After bad trade deals, such as NAFTA, CAFTA and many others, Americans moved away from getting involved in skilled trades and jobs that involved manufacturing because so many of those jobs went overseas.
High School’s and junior high used to have industrial arts programs otherwise known as shop class. My shop class had everything from woodworking, to sand casting, welding and even drafting. Those programs were mostly cut and students were encouraged to get good grades so they could get into a great college and find a high paying job.
So that is what they all did. Many borrowing tens of thousands of dollars to get that BA or BS and soon found out they were fed a line of BS. They were up to their necks in debt they could not repay and the job market had so much competition, that jobs were hard to come by. Many found themselves either going back to school and getting even more into debt while others gave up and resolved to work in fast food or other low paying jobs while trying to dodge those collection calls. However, since most student loans are very difficult to get discharged by filing bankrupt.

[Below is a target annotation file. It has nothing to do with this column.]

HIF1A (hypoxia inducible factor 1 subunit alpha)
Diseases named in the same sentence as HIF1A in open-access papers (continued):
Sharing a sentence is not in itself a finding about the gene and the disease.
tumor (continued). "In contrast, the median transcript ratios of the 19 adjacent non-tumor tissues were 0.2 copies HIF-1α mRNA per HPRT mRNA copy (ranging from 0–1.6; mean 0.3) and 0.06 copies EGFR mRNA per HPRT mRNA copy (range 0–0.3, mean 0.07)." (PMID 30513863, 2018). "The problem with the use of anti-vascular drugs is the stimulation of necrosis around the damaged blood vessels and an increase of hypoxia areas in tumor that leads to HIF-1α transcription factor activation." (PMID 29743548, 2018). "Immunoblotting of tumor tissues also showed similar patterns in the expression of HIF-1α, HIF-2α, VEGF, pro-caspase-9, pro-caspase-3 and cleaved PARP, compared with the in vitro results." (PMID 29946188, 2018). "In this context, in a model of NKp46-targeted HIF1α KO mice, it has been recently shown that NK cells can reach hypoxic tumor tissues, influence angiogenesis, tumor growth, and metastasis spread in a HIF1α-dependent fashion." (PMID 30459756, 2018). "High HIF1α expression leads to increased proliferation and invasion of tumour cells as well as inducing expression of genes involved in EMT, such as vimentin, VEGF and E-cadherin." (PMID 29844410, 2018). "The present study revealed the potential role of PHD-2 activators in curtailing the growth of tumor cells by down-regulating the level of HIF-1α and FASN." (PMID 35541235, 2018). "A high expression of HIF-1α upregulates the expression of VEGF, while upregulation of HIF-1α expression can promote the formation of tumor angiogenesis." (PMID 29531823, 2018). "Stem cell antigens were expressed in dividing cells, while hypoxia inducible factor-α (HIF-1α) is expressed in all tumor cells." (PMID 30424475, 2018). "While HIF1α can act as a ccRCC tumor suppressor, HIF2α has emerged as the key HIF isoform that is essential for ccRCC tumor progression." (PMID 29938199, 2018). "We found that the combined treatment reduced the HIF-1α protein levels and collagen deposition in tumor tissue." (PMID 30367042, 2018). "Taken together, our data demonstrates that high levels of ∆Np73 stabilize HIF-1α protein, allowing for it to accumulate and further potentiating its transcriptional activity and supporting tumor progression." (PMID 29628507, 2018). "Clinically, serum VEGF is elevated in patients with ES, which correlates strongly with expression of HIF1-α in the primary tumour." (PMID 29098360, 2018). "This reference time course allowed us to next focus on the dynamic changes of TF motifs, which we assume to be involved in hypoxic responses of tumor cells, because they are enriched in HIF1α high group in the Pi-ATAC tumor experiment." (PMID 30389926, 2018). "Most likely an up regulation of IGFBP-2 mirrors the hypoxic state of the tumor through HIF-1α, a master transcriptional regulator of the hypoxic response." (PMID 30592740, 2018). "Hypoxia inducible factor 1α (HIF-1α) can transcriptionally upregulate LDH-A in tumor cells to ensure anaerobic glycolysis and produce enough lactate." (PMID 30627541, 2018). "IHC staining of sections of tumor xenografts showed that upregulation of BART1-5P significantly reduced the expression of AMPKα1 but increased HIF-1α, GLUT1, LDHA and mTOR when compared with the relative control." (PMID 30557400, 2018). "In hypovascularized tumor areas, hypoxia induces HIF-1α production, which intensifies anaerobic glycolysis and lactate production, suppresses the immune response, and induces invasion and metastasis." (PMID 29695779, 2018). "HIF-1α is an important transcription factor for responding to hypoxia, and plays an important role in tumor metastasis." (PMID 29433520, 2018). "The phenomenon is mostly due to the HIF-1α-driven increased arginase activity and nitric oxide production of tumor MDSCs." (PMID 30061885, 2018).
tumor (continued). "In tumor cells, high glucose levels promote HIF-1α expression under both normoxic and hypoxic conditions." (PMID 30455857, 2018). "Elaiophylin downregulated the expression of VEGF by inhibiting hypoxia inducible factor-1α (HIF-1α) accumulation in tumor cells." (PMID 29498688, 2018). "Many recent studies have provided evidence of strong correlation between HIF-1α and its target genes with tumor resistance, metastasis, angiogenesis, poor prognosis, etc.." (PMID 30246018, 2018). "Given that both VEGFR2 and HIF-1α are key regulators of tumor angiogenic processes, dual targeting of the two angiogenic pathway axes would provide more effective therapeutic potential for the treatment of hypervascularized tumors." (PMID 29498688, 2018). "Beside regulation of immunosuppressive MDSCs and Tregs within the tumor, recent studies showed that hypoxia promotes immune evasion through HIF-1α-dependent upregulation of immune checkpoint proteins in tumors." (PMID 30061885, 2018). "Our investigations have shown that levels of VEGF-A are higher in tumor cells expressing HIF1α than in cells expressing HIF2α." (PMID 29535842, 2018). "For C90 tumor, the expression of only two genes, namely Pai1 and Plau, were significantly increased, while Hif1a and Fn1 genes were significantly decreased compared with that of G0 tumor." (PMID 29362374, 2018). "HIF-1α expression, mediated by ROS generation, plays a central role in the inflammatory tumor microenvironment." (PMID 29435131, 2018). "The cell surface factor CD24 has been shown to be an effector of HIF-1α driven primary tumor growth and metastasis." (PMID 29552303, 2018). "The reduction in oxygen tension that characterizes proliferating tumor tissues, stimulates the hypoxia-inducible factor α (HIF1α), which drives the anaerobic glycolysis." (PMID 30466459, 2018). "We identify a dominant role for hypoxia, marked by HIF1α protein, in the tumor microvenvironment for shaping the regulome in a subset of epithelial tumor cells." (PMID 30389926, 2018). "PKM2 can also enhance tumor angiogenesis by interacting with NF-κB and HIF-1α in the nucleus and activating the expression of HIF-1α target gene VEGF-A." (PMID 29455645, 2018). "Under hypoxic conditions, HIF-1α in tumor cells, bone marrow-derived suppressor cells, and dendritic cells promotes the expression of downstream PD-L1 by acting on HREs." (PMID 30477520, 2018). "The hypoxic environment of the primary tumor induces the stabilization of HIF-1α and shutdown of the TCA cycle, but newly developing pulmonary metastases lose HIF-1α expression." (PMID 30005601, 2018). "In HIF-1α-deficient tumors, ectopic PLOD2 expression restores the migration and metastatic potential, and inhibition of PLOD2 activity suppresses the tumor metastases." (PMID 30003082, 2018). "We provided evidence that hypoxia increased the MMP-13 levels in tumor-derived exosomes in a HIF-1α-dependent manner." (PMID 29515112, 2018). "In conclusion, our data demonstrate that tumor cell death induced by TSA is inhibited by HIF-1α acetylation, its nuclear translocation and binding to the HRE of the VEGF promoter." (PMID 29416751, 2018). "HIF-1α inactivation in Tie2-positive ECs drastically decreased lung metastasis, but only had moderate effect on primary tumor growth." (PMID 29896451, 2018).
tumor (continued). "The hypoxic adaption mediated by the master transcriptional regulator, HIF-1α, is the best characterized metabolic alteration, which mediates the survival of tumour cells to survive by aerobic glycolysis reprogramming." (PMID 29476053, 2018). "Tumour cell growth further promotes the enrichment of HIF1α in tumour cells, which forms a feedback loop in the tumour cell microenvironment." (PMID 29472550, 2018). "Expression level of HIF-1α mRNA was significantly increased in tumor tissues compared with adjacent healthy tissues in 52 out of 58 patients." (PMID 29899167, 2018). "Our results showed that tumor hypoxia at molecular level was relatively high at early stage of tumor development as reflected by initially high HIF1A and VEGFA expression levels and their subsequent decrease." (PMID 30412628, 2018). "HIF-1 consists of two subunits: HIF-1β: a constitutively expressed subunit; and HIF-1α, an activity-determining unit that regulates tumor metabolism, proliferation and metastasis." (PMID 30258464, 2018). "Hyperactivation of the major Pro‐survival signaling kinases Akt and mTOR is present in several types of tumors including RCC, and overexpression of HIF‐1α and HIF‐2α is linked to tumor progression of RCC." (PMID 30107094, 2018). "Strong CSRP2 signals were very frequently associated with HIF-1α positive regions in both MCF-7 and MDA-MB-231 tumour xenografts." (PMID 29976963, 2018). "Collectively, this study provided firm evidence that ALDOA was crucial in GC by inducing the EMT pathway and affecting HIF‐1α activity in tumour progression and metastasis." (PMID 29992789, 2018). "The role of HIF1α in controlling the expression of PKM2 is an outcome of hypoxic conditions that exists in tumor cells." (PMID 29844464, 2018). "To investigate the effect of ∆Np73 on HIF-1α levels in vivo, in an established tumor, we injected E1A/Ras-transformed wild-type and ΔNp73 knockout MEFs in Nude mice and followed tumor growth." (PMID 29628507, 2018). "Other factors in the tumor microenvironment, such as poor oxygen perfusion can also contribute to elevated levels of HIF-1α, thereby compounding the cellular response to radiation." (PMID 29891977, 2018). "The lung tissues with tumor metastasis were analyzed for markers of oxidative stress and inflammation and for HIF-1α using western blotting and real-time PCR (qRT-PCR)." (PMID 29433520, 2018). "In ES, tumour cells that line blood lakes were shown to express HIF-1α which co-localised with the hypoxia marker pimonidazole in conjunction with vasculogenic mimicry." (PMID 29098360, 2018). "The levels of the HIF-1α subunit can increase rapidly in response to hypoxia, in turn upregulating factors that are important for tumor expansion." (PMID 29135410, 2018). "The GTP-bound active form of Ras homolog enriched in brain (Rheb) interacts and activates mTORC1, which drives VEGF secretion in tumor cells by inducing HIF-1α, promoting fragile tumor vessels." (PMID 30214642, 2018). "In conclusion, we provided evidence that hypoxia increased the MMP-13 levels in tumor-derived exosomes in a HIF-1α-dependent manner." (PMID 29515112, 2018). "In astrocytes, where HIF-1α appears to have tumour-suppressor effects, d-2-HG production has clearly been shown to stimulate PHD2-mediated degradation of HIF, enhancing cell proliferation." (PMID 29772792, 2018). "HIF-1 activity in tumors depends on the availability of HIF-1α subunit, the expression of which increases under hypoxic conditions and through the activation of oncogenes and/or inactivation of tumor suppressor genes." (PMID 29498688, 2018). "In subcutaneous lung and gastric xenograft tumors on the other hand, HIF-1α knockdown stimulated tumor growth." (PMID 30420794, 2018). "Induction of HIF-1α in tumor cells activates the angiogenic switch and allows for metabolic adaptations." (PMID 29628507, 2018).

Now we have a labor force of well educated unskilled workers and not enough people who can work on machines, build machines, build homes, or other skilled trades such as electrical, plumbing and masonry.
There are currently over 1.5 million skilled trades jobs that need to be filled. Likewise manufacturers are having a hard time filling their open positions. Trade schools can help for those who can afford them, but apprenticeships are another solution to the problem. Those employers that need those workers will have to bear some of the cost of training and education if they want to fill those jobs.
The problem will not be resolved over night, but for those who want to get into those jobs, the sky is the limit once you get the skills.